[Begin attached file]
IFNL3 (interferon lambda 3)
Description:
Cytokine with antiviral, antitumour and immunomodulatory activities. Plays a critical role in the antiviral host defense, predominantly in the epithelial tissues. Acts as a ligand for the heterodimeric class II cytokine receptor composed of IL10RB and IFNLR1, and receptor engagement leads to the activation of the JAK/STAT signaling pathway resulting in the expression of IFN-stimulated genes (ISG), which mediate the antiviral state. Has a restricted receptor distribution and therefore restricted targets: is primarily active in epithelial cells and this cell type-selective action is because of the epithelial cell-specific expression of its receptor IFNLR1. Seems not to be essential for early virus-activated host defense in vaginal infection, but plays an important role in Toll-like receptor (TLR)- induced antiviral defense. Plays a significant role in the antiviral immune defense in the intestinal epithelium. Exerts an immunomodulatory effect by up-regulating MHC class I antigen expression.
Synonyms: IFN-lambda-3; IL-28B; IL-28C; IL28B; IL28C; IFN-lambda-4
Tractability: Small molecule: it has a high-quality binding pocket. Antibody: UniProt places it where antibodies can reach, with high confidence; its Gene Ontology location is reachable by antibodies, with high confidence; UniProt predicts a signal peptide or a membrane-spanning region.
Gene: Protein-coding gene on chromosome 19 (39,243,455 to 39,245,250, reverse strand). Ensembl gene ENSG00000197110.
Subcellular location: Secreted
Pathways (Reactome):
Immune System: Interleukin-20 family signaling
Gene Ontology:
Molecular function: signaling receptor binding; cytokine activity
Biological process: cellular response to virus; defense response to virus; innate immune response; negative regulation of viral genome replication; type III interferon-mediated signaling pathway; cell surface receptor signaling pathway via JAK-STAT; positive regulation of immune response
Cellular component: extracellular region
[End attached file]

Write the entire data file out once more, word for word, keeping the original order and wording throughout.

IFNL3 (interferon lambda 3)
Description:
Cytokine with antiviral, antitumour and immunomodulatory activities. Plays a critical role in the antiviral host defense, predominantly in the epithelial tissues. Acts as a ligand for the heterodimeric class II cytokine receptor composed of IL10RB and IFNLR1, and receptor engagement leads to the activation of the JAK/STAT signaling pathway resulting in the expression of IFN-stimulated genes (ISG), which mediate the antiviral state. Has a restricted receptor distribution and therefore restricted targets: is primarily active in epithelial cells and this cell type-selective action is because of the epithelial cell-specific expression of its receptor IFNLR1. Seems not to be essential for early virus-activated host defense in vaginal infection, but plays an important role in Toll-like receptor (TLR)- induced antiviral defense. Plays a significant role in the antiviral immune defense in the intestinal epithelium. Exerts an immunomodulatory effect by up-regulating MHC class I antigen expression.
Synonyms: IFN-lambda-3; IL-28B; IL-28C; IL28B; IL28C; IFN-lambda-4
Tractability: Small molecule: it has a high-quality binding pocket. Antibody: UniProt places it where antibodies can reach, with high confidence; its Gene Ontology location is reachable by antibodies, with high confidence; UniProt predicts a signal peptide or a membrane-spanning region.
Gene: Protein-coding gene on chromosome 19 (39,243,455 to 39,245,250, reverse strand). Ensembl gene ENSG00000197110.
Subcellular location: Secreted
Pathways (Reactome):
Immune System: Interleukin-20 family signaling
Gene Ontology:
Molecular function: signaling receptor binding; cytokine activity
Biological process: cellular response to virus; defense response to virus; innate immune response; negative regulation of viral genome replication; type III interferon-mediated signaling pathway; cell surface receptor signaling pathway via JAK-STAT; positive regulation of immune response
Cellular component: extracellular region